Responsible Parenting at Home...
|Responsible Parenting at Home||Darrell Miller||10/22/05|
October 22, 2005 02:16 PM
Author: Darrell Miller (email@example.com)
Subject: Responsible Parenting at Home
Responsible Parenting at Home
Ultimately, it is parents who can steer children away from the churning obesity storm; they can control the elements and set examples that help their children make healthy nutrition and activity choices when they’re on their own.
To Brian Wansink, author of Marketing Nutrition (University of Illinois Press) and Professor of Applied Economics of Marketing and of Nutritional Science at Cornell University, parents are “nutritional gatekeepers,” responsible for ensuring a healthy household diet. “A household’s nutritional gatekeepers make 71% of a child’s food choices; those preparing the food in the household account for the bulk of a child’s caloric intake,” observes Wansink. “Parents must realize that they have a much bigger influence over their children’s nutritional intake and eating habits than they think.”
Purchasing and preparing nutritious foods is only half the battle. Kids have to eat these healthy foods, many of which have a time-honored reputation for being “yucky.” But with proper planning a preparation, even green vegetables can be made appealing to a finicky kid.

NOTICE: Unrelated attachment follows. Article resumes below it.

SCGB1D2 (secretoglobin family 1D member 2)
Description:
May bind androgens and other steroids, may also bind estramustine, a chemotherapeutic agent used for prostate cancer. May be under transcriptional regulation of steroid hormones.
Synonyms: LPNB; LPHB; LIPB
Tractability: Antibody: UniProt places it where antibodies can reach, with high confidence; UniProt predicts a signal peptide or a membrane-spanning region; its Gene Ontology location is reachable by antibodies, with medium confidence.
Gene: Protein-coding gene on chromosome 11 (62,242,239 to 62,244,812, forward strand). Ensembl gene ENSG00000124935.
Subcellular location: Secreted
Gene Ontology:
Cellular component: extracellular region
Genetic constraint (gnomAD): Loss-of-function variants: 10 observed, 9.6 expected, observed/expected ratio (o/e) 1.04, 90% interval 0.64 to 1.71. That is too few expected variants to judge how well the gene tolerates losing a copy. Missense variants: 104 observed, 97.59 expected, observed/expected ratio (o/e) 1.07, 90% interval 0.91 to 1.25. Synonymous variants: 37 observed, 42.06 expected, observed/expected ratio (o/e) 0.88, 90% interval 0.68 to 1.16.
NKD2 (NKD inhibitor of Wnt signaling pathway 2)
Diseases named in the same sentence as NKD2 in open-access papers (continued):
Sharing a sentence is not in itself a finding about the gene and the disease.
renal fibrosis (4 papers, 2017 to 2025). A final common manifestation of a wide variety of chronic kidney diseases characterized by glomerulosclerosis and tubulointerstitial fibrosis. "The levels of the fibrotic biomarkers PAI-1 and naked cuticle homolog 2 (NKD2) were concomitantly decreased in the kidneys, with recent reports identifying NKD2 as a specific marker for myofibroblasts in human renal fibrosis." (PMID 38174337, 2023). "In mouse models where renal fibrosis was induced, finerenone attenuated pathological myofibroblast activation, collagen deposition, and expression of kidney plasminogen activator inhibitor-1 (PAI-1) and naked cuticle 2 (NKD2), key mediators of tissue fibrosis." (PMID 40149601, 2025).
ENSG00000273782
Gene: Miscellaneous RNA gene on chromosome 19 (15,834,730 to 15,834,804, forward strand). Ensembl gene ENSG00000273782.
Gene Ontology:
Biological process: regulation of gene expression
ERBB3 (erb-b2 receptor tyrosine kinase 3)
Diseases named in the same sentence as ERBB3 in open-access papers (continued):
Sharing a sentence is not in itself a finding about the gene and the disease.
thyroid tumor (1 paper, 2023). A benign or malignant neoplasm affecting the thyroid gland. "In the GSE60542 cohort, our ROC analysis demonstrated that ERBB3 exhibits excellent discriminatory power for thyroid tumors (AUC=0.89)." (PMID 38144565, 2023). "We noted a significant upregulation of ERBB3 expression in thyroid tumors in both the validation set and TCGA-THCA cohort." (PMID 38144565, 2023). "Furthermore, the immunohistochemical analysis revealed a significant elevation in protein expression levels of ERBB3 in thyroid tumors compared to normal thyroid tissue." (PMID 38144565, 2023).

“The more children are exposed to certain foods, the more they will grow to like those foods,” Wansink says. “Appreciation for certain foods develops as we age; other foods we appreciate inherently.” The challenge lies in helping children enjoy healthy foods.
Adults have long used classic bribery and guilt techniques to entice kids into eating foods they dislike; “Don’t you want to be a member of the clean plate club?” “Finish your broccoli or you get no dessert!” Wansink says such techniques are counterproductive. “Commanding children to clean their plates or rewarding them for finishing vegetables is the wrong strategy. Instead, ask children to ‘just take a taste’ of vegetables or other healthy foods every time they are served. This helps to build an adaptive preference, so children will begin to like these vegetables and eat them willingly.”